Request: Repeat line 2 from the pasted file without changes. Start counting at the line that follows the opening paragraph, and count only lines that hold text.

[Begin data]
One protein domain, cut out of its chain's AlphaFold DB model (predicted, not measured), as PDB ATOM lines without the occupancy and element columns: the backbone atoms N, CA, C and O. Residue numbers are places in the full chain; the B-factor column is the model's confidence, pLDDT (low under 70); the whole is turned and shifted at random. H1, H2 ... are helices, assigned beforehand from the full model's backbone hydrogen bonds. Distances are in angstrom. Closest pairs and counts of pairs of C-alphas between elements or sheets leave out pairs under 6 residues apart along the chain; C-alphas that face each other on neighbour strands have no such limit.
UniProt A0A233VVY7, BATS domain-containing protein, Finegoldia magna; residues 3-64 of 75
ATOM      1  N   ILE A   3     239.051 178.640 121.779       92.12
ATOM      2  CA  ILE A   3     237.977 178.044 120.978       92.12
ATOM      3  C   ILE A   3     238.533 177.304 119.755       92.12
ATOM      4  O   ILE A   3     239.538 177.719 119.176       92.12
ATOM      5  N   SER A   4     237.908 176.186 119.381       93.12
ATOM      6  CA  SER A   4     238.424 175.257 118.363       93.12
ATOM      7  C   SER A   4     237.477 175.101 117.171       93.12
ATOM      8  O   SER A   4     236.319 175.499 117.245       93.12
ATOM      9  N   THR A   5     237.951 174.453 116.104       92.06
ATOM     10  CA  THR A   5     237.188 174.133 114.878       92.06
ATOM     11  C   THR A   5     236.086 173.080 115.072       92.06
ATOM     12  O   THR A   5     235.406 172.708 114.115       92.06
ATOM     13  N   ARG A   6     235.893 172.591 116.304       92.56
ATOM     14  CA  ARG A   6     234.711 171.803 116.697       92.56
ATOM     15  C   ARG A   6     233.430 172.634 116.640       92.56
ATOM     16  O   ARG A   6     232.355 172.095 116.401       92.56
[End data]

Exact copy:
ATOM      1  N   ILE A   3     239.051 178.640 121.779       92.12